This is the brand’s best performance car

The new BMW M2 CS is the brand’s best performance car.

If you don’t believe us, ask Markus Flasch, chief executive of the M Division responsible for BMW’s sharpest vehicles.

“If I could buy one M car it would probably by an M2 CS with a manual stick shift,” he said at the launch of BMW’s more expensive M3 and M4 duo.

“For me it is my absolute favourite product.”

Smaller, lighter and more engaging than the bigger M3 and M4 duo — let alone the hulking two-tonne M5 sedan or X5M SUV — the compact BMW M2 was an instant hit when it landed in 2016.

From its muscular looks to a punchy inline six-cylinder turbo engine, the option of a manual or automatic transmission and driver-focused rear-wheel-drive layout, the original M2 sealed the deal with a sub-$90,000 price tag as the cheapest M-car yet.

So the lighter, faster BMW M2 CS promises to be something quite special.

Powered by a stronger version of BMW’s 3.0-litre six, the new machine has 331kW and 550Nm — some 59kW and 85Nm more than the original.

A carbon fibre roof and bonnet help reduce weight, while a strut brace and bootlip wing help with high-speed handling.

Lightweight 19-inch wheels wrapped in track-ready Michelin tyres add to its appeal, as do beefed-up brakes with red calipers.

Bucket sports seats offer much more support than the original M2’s chairs and an Alcantara steering wheel contributes to its race-ready atmosphere. The circuit-ready theme is no accident — BMW says the car represents a joint effort between its road car and racing departments, helped by lessons learned from endurance racing around the world.

It’s here that we need to point out the catch — a $139,900 asking price, a fair whack more than the standard BMW M2 Competition.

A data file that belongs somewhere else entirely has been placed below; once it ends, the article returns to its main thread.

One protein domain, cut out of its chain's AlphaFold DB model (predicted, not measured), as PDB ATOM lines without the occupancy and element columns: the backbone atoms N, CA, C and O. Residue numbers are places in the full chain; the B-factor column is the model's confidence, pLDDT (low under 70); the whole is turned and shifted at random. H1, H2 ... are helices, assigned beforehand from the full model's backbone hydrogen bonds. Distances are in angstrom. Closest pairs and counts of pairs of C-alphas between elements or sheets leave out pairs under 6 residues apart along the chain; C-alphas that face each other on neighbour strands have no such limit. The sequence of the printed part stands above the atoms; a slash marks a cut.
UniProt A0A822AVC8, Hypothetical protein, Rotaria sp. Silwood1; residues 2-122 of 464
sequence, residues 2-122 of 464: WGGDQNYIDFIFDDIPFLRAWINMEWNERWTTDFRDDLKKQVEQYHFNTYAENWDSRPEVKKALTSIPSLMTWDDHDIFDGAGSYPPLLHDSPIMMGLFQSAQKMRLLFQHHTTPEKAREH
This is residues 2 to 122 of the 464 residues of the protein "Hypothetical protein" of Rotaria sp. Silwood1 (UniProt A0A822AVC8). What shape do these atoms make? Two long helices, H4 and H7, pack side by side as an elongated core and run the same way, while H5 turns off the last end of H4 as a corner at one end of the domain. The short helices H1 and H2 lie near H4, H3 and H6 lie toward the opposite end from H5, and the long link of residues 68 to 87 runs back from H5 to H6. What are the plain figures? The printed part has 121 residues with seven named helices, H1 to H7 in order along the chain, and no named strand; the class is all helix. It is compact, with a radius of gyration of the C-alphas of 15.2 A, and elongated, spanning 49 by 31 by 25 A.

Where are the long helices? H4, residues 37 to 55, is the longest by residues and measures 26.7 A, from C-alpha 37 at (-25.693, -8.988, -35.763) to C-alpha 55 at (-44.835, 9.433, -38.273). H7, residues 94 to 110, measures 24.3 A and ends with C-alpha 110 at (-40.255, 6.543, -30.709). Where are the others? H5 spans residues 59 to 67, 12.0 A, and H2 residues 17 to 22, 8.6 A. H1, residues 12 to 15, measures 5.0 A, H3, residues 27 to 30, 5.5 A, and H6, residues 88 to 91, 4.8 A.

There are easier, more complete cars to live with. But few are as fun to drive, as a few fast laps of Phillip Island revealed.

It sounds rich under load and builds pace with the sort of effortless athleticism usually restricted to supercars.

Weighing in almost 200 kilos lighter than the new M3, the little coupe doubles down with much grippier rubber and more front-end bite than any BMW in recent memory. The snappy seven-speed dual-clutch auto feels at home on circuit, and manual fans will delight in the opportunity to interact directly with the gearbox.

Precious few performance cars combine a mighty engine with rear-drive traction and the option of a manual transmission. That recipe is almost an anachronism, one likely to become rarer still as electric cars and increasingly strict emissions rules take hold.

The M2 CS isn’t saddled with a mild hybrid system, swathes of driver aids or the need to chase frugal emissions or a fleet-friendly safety rating. It even has a conventional analog speedo and tacho.

This car could represent the end of BMW’s analog era. Australian enthusiasts have taken note and the 86 examples headed here are almost sold out.

Which is a shame, as this truly really is one of BMW’s best-ever efforts.


Goldilocks’ BMW is just right, with light weight, a punchy engine, engaging dynamics and an almost-sensible price tag.


Price: From $139,900 plus on-roads

Engine: 3.0-litre twin-turbo 6-cyl, 331kW/550Nm

Warranty/Service: 3-year/unlimited km, $2995 for 5 years

Safety: Not yet rated, 6 airbags, auto emergency braking, lane departure warning

Thirst: 10.4L/100km

Cargo: 390 litres

Spare: Inflator kit

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